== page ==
Tuesday, April 28, 2015

The Dynamic Duo: Danny Elfman and Tim Burton

Hi everyone,

Danny Elfman and Tim Burton
© Kevin Winter/Getty Images
If you follow my Johnny Kitties series, you already know how much I love Tim Burton through his collaboration with Johnny Depp, but I think I actually fell in love with Tim Burton first. I've seen all of his movies since the very first one, Pee-wee's Big Adventure, in 1985, and that's when his collaboration with composer Danny Elfman started. At the time, I only knew Danny Elfman as the lead singer of the rock band Oingo Boingo, who performed the title song for the great '80s classic comedy Weird Science. (The video for this song was on MTV often, and who could forget that face and flaming orange hair?)

Pee-wee's Big Adventure marked the start of a 30-year-and-counting creative partnership between these two artists. Tim Burton's films are unmistakably his artistic vision, and Danny Elfman complements them with equally inventive musical scores. They've worked together on 16 film projects so far and, last fall at the Kennedy Center, the National Symphony Orchestra celebrated all of them – except for Big Eyes, which wasn't yet completed at the time – in a multimedia retrospective concert, Danny Elfman's Music from the Films of Tim Burton.

I knew I'd love this concert, but it far exceeded any of my expectations. Can you imagine how my excitement escalated when I opened the playbill and saw this?

For this concert, Danny Elfman created new, shorter arrangements of the scores listed in the program that capture their unique spirit and memorable moments. An introductory medley opened the show as a giant screen above the stage displayed a montage of film clips from Tim Burton's corresponding films. Then, the symphony launched into tributes to Charlie and the Chocolate Factory (listen to that film's opening theme here) followed by Pee-wee's Big Adventure. (This music makes me so happy! Listen here. This project was not only the first movie Tim Burton ever directed but also the first film score Danny Elfman ever wrote.) In addition to film clips, the screen displayed several of Tim Burton's film-inspired artwork during each piece. We saw how his weird, wonderful paintings translated into each movie. Tim Burton supervised the development of this concert, choosing which film scenes and artwork to show during each suite. Through much of each piece, though, the screen displayed a gray and black squiggly-patterned drawing that Tim Burton created specifically for use during this concert. He wanted the audience to focus more on his friend's music than his films.

At the end of Danny Elfman's exuberant, joyous concoction for Pee-Wee's Big Adventure, we were in stunned silence for at least 10 seconds before slowly remembering to clap. Our conductor John Mauceri turned around to face us and said, "Clearly, we've mesmerized you..."

It was true! The music, artwork, and artistry created such an intoxicating, immersive experience. We were dazed.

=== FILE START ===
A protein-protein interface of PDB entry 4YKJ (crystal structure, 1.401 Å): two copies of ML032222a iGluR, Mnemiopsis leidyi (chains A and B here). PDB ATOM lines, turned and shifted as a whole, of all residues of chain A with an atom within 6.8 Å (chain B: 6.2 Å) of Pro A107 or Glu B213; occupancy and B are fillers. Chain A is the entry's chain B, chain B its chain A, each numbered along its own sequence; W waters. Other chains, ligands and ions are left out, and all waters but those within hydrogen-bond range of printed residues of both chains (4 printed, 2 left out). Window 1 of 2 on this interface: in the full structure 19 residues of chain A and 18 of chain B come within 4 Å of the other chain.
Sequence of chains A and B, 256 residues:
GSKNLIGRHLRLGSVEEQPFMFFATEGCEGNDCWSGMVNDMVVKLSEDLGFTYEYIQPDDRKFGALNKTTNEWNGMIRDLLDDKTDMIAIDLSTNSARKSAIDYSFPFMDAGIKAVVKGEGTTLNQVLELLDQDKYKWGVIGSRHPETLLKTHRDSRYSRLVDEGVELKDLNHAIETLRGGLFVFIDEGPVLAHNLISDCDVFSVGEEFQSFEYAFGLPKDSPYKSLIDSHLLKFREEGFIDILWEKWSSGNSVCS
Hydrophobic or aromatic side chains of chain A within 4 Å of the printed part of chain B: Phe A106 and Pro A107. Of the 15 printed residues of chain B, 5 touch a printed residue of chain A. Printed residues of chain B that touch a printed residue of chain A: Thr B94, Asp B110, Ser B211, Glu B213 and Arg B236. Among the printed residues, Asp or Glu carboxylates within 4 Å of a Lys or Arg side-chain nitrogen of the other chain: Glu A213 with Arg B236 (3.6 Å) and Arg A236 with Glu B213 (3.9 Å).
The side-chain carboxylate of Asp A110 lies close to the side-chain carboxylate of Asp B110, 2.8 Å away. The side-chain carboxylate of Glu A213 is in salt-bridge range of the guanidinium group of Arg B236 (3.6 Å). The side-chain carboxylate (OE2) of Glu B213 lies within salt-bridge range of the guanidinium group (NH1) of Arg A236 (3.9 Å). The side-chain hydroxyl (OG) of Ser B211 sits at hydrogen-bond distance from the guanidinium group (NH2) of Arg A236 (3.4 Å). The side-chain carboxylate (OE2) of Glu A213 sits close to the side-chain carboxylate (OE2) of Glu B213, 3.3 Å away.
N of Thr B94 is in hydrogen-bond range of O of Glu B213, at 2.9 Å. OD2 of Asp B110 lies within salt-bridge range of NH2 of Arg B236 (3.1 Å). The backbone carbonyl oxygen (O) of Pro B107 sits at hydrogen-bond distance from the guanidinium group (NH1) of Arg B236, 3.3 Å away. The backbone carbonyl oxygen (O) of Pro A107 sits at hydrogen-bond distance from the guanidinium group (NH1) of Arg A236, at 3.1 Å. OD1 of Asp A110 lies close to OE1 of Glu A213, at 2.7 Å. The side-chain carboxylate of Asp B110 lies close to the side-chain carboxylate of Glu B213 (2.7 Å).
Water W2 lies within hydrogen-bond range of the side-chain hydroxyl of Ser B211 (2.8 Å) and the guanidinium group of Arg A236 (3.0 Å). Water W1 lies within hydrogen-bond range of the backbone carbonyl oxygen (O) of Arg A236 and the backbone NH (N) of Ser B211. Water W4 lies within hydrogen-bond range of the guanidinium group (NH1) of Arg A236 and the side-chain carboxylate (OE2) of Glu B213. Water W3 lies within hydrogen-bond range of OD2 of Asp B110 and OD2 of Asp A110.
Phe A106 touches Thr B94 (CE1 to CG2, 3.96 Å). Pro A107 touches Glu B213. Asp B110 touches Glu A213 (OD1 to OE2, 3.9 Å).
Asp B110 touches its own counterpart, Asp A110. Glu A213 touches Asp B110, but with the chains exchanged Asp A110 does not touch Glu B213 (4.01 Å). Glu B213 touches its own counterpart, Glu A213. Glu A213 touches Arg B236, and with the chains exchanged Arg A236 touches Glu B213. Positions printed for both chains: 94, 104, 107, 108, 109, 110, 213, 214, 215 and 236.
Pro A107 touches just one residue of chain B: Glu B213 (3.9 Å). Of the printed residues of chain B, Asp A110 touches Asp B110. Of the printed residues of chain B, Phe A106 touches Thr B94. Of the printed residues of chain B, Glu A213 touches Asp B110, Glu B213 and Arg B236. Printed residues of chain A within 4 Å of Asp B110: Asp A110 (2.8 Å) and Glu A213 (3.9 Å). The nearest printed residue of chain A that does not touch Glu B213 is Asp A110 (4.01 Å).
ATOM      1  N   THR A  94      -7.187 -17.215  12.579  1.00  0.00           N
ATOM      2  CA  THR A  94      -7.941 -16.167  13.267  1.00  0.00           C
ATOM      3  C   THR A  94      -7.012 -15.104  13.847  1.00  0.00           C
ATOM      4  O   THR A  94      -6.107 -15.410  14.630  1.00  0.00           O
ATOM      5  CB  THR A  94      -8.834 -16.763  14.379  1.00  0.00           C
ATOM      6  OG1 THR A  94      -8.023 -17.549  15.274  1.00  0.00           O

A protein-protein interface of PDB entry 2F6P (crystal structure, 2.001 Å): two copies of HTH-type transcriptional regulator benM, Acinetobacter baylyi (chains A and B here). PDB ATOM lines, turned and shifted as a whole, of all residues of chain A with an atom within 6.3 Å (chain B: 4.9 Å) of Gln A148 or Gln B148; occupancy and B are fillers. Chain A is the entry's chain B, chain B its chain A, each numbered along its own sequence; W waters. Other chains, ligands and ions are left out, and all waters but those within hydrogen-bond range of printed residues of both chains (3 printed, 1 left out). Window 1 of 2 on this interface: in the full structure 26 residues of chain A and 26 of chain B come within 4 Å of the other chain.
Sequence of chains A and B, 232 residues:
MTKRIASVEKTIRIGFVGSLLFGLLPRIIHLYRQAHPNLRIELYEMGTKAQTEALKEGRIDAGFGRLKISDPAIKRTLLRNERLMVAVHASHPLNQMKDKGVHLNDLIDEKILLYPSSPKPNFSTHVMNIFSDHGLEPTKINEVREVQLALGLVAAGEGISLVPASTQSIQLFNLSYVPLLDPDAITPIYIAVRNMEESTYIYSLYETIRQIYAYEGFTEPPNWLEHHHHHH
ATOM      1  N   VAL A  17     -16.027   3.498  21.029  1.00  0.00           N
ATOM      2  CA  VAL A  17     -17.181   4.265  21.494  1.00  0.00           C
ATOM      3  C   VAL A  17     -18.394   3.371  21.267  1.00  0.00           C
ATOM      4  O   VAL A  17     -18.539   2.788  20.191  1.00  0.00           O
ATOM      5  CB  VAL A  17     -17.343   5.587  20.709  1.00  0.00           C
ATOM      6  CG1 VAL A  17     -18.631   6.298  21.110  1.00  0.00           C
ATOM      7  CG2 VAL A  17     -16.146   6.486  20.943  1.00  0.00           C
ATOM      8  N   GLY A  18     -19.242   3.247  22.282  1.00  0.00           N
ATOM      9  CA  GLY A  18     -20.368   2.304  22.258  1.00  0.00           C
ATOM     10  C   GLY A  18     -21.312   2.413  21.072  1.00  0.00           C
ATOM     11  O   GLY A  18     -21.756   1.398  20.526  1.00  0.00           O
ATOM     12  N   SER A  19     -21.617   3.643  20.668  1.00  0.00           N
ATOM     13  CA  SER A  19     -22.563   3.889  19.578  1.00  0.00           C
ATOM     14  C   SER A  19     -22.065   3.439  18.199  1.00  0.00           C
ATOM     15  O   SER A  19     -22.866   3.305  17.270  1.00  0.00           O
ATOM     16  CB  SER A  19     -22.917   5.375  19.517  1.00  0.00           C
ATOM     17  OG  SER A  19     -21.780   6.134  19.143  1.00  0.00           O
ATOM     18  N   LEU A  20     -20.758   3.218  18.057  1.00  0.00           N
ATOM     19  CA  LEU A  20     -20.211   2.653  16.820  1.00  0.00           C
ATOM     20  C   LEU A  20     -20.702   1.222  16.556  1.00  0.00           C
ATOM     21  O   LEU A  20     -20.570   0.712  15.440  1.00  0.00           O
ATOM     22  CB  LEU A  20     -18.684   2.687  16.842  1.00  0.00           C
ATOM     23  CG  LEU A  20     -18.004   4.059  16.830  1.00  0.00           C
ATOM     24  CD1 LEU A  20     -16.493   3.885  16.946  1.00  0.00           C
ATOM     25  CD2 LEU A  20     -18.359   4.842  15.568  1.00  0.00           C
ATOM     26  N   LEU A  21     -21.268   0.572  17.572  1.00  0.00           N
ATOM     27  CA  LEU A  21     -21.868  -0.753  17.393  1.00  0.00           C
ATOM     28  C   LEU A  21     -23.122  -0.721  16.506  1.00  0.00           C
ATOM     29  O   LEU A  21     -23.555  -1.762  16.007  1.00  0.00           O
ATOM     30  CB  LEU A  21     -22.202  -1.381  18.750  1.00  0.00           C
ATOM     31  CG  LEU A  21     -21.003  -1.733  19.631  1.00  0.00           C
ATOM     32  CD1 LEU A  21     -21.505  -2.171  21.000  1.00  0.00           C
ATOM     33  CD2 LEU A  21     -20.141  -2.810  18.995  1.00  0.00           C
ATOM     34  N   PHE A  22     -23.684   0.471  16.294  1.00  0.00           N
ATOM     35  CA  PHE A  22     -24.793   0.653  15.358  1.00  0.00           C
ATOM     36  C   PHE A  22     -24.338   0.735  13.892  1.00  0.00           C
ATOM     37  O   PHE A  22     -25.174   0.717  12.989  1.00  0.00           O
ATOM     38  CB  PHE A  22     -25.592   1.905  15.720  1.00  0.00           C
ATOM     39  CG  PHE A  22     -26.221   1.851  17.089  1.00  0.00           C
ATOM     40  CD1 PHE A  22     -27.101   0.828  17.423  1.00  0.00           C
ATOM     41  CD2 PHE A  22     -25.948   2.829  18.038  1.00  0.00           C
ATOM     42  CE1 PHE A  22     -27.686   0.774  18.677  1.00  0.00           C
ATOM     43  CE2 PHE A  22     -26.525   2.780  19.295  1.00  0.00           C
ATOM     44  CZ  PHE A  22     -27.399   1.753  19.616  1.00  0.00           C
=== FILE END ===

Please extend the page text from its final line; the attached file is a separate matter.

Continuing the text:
I was surprised by how emotional I became during this concert. I grew up watching all of these movies, making trips to the theaters to see them when they were first released. It hit me that these two have been in my life since I was 11. They saved the haunting theme for Edward Scissorhands, which may be Danny Elfman's most recognized and imitated work, for last because everyone loves it most. Hearing it live with a full choir, courtesy of the Choral Arts Society of Washington, nearly made me cry. But I got distracted by someone two rows ahead of me who was already wiping away her tears.

Sandy Cameron photo © Juan Ocampo/
Nokia Theatre L.A. Live/Bernstein Associates
Then, the Edward Scissorhands suite shifted into happier haircut mode. Violinist Sandy Cameron, with wild hair, dark eyes, and a black leather and lace outfit (no doubt inspired by Edward's look), suddenly got my attention on stage. She played speedily, writhing with the melody like a snake during her electrifying solo. Everyone cheered as she bowed dramatically when finished (and the piece wasn't even over yet). Watch out for her; she's going places... It was clear during this concert that all the musicians had fun performing this music. The emotion and whimsy is infectious!

As if we weren't delirious enough, the show offered an encore with Alice in Wonderland, featuring 12-year-old soloist Thomas Lynch. (Listen here for Danny Elfman's "Alice's Theme.") This light, exciting piece just whet our appetites for what's to come; Alice Through the Looking Glass, Danny Elfman's upcoming film score project that continues Alice's story, is due in theaters next year. Although Tim Burton is not directing this time around, you'll recognize other familiar faces. Are you pacing the floors like I am?

Well, you don't need to be familiar with Danny Elfman or Tim Burton to enjoy this exhilarating show. I took someone with me who didn't know who they were. "That makes me even more excited about you coming with me," I told her. "You don't need to have seen all the movies to enjoy the music. Danny Elfman is different; the music is interesting enough on its own. I think you'll like it!" As predicted, she came out of it a fan – yay! If you're still not quite convinced, this trailer will give you an idea of the awesomeness that awaits you....

Danny Elfman's Music from the Films of Tim Burton video trailer: http://youtu.be/p-3jFfvCSdE.

Check out this unforgettable multimedia concert if it stops by your town! In addition to various spots around the country, it will play July 2-12, 2015, during New York's Lincoln Center Festival. Enjoy!



Mandy B. said...

Wow--so jealous that you could see this. You know that I'd be bawling for the Edward Scissorhands piece.

Melissa Connolly said...

I'm so sorry that I didn't see your comment until now! Be sure to catch this show if you can: It's worth the tears. :-)

Best, Melissa